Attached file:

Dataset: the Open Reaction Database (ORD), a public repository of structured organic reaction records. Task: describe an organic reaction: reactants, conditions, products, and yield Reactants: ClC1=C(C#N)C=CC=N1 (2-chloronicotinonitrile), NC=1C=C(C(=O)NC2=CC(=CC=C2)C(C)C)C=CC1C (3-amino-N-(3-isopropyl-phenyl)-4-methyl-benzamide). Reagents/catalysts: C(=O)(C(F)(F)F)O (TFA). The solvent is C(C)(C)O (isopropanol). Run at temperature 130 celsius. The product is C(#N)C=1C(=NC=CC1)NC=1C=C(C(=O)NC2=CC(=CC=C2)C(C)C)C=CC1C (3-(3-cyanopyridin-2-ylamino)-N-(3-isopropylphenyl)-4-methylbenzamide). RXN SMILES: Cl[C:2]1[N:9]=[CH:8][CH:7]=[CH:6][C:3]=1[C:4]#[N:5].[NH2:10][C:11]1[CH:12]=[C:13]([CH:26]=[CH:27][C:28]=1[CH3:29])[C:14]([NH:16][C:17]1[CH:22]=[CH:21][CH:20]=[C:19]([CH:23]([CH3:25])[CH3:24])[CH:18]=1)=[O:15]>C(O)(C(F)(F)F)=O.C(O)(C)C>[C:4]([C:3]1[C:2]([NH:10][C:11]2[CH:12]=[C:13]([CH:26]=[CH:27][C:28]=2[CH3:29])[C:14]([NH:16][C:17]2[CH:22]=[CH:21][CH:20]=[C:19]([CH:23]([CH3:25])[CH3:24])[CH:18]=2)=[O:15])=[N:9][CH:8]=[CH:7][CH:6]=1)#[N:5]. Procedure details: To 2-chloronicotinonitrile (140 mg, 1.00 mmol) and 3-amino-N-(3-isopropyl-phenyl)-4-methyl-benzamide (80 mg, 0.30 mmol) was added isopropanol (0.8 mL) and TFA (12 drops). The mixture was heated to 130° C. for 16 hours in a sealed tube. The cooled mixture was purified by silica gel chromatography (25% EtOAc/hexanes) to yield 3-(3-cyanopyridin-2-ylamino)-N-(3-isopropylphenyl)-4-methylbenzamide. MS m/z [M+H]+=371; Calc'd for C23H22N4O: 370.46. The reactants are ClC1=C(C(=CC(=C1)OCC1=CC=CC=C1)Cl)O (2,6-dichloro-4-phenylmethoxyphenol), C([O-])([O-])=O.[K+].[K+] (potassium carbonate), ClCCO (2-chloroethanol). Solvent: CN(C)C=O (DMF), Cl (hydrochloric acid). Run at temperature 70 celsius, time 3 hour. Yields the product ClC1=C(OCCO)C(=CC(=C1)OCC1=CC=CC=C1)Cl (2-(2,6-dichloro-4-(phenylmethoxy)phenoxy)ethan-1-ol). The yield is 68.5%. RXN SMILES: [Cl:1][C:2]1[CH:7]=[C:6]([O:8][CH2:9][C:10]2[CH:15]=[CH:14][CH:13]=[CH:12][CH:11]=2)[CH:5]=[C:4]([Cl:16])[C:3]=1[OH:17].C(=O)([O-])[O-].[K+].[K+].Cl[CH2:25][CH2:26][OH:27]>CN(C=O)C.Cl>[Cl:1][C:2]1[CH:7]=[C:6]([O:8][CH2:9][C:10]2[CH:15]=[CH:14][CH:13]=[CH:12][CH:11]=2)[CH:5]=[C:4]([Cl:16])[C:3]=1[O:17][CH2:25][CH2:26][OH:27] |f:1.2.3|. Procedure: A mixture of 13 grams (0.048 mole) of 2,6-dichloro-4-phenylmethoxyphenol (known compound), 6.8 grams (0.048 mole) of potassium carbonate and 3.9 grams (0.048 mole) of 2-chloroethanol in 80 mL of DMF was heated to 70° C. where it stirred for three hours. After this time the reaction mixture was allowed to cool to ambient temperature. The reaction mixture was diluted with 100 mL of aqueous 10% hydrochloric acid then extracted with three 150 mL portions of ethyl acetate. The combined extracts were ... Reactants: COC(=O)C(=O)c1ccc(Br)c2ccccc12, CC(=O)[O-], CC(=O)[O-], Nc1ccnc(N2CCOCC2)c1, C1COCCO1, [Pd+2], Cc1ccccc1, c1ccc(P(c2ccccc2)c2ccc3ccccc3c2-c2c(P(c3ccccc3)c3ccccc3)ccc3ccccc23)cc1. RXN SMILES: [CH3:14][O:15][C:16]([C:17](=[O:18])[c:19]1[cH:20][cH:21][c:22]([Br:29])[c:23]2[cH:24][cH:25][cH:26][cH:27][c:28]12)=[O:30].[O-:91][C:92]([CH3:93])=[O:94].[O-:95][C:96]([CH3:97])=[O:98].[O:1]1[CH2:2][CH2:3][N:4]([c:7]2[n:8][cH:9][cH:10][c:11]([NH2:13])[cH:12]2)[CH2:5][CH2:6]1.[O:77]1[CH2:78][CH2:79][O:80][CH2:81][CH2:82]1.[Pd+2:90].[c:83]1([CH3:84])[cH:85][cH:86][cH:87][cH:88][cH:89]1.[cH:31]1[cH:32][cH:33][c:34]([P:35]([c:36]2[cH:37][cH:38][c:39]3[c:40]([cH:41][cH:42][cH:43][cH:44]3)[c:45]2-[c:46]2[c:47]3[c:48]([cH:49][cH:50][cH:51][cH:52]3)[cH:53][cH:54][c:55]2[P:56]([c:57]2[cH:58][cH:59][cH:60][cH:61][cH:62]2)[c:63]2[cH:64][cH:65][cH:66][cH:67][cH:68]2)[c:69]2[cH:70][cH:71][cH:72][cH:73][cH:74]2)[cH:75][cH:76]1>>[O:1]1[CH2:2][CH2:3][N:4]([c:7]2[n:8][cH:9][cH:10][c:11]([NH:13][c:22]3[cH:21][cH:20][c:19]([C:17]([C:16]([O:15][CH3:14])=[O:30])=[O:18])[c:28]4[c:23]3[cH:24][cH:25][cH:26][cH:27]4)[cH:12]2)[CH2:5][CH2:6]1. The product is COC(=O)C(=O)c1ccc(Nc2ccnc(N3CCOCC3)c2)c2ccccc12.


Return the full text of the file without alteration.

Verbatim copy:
Dataset: the Open Reaction Database (ORD), a public repository of structured organic reaction records. Task: describe an organic reaction: reactants, conditions, products, and yield Reactants: ClC1=C(C#N)C=CC=N1 (2-chloronicotinonitrile), NC=1C=C(C(=O)NC2=CC(=CC=C2)C(C)C)C=CC1C (3-amino-N-(3-isopropyl-phenyl)-4-methyl-benzamide). Reagents/catalysts: C(=O)(C(F)(F)F)O (TFA). The solvent is C(C)(C)O (isopropanol). Run at temperature 130 celsius. The product is C(#N)C=1C(=NC=CC1)NC=1C=C(C(=O)NC2=CC(=CC=C2)C(C)C)C=CC1C (3-(3-cyanopyridin-2-ylamino)-N-(3-isopropylphenyl)-4-methylbenzamide). RXN SMILES: Cl[C:2]1[N:9]=[CH:8][CH:7]=[CH:6][C:3]=1[C:4]#[N:5].[NH2:10][C:11]1[CH:12]=[C:13]([CH:26]=[CH:27][C:28]=1[CH3:29])[C:14]([NH:16][C:17]1[CH:22]=[CH:21][CH:20]=[C:19]([CH:23]([CH3:25])[CH3:24])[CH:18]=1)=[O:15]>C(O)(C(F)(F)F)=O.C(O)(C)C>[C:4]([C:3]1[C:2]([NH:10][C:11]2[CH:12]=[C:13]([CH:26]=[CH:27][C:28]=2[CH3:29])[C:14]([NH:16][C:17]2[CH:22]=[CH:21][CH:20]=[C:19]([CH:23]([CH3:25])[CH3:24])[CH:18]=2)=[O:15])=[N:9][CH:8]=[CH:7][CH:6]=1)#[N:5]. Procedure details: To 2-chloronicotinonitrile (140 mg, 1.00 mmol) and 3-amino-N-(3-isopropyl-phenyl)-4-methyl-benzamide (80 mg, 0.30 mmol) was added isopropanol (0.8 mL) and TFA (12 drops). The mixture was heated to 130° C. for 16 hours in a sealed tube. The cooled mixture was purified by silica gel chromatography (25% EtOAc/hexanes) to yield 3-(3-cyanopyridin-2-ylamino)-N-(3-isopropylphenyl)-4-methylbenzamide. MS m/z [M+H]+=371; Calc'd for C23H22N4O: 370.46. The reactants are ClC1=C(C(=CC(=C1)OCC1=CC=CC=C1)Cl)O (2,6-dichloro-4-phenylmethoxyphenol), C([O-])([O-])=O.[K+].[K+] (potassium carbonate), ClCCO (2-chloroethanol). Solvent: CN(C)C=O (DMF), Cl (hydrochloric acid). Run at temperature 70 celsius, time 3 hour. Yields the product ClC1=C(OCCO)C(=CC(=C1)OCC1=CC=CC=C1)Cl (2-(2,6-dichloro-4-(phenylmethoxy)phenoxy)ethan-1-ol). The yield is 68.5%. RXN SMILES: [Cl:1][C:2]1[CH:7]=[C:6]([O:8][CH2:9][C:10]2[CH:15]=[CH:14][CH:13]=[CH:12][CH:11]=2)[CH:5]=[C:4]([Cl:16])[C:3]=1[OH:17].C(=O)([O-])[O-].[K+].[K+].Cl[CH2:25][CH2:26][OH:27]>CN(C=O)C.Cl>[Cl:1][C:2]1[CH:7]=[C:6]([O:8][CH2:9][C:10]2[CH:15]=[CH:14][CH:13]=[CH:12][CH:11]=2)[CH:5]=[C:4]([Cl:16])[C:3]=1[O:17][CH2:25][CH2:26][OH:27] |f:1.2.3|. Procedure: A mixture of 13 grams (0.048 mole) of 2,6-dichloro-4-phenylmethoxyphenol (known compound), 6.8 grams (0.048 mole) of potassium carbonate and 3.9 grams (0.048 mole) of 2-chloroethanol in 80 mL of DMF was heated to 70° C. where it stirred for three hours. After this time the reaction mixture was allowed to cool to ambient temperature. The reaction mixture was diluted with 100 mL of aqueous 10% hydrochloric acid then extracted with three 150 mL portions of ethyl acetate. The combined extracts were ... Reactants: COC(=O)C(=O)c1ccc(Br)c2ccccc12, CC(=O)[O-], CC(=O)[O-], Nc1ccnc(N2CCOCC2)c1, C1COCCO1, [Pd+2], Cc1ccccc1, c1ccc(P(c2ccccc2)c2ccc3ccccc3c2-c2c(P(c3ccccc3)c3ccccc3)ccc3ccccc23)cc1. RXN SMILES: [CH3:14][O:15][C:16]([C:17](=[O:18])[c:19]1[cH:20][cH:21][c:22]([Br:29])[c:23]2[cH:24][cH:25][cH:26][cH:27][c:28]12)=[O:30].[O-:91][C:92]([CH3:93])=[O:94].[O-:95][C:96]([CH3:97])=[O:98].[O:1]1[CH2:2][CH2:3][N:4]([c:7]2[n:8][cH:9][cH:10][c:11]([NH2:13])[cH:12]2)[CH2:5][CH2:6]1.[O:77]1[CH2:78][CH2:79][O:80][CH2:81][CH2:82]1.[Pd+2:90].[c:83]1([CH3:84])[cH:85][cH:86][cH:87][cH:88][cH:89]1.[cH:31]1[cH:32][cH:33][c:34]([P:35]([c:36]2[cH:37][cH:38][c:39]3[c:40]([cH:41][cH:42][cH:43][cH:44]3)[c:45]2-[c:46]2[c:47]3[c:48]([cH:49][cH:50][cH:51][cH:52]3)[cH:53][cH:54][c:55]2[P:56]([c:57]2[cH:58][cH:59][cH:60][cH:61][cH:62]2)[c:63]2[cH:64][cH:65][cH:66][cH:67][cH:68]2)[c:69]2[cH:70][cH:71][cH:72][cH:73][cH:74]2)[cH:75][cH:76]1>>[O:1]1[CH2:2][CH2:3][N:4]([c:7]2[n:8][cH:9][cH:10][c:11]([NH:13][c:22]3[cH:21][cH:20][c:19]([C:17]([C:16]([O:15][CH3:14])=[O:30])=[O:18])[c:28]4[c:23]3[cH:24][cH:25][cH:26][cH:27]4)[cH:12]2)[CH2:5][CH2:6]1. The product is COC(=O)C(=O)c1ccc(Nc2ccnc(N3CCOCC3)c2)c2ccccc12.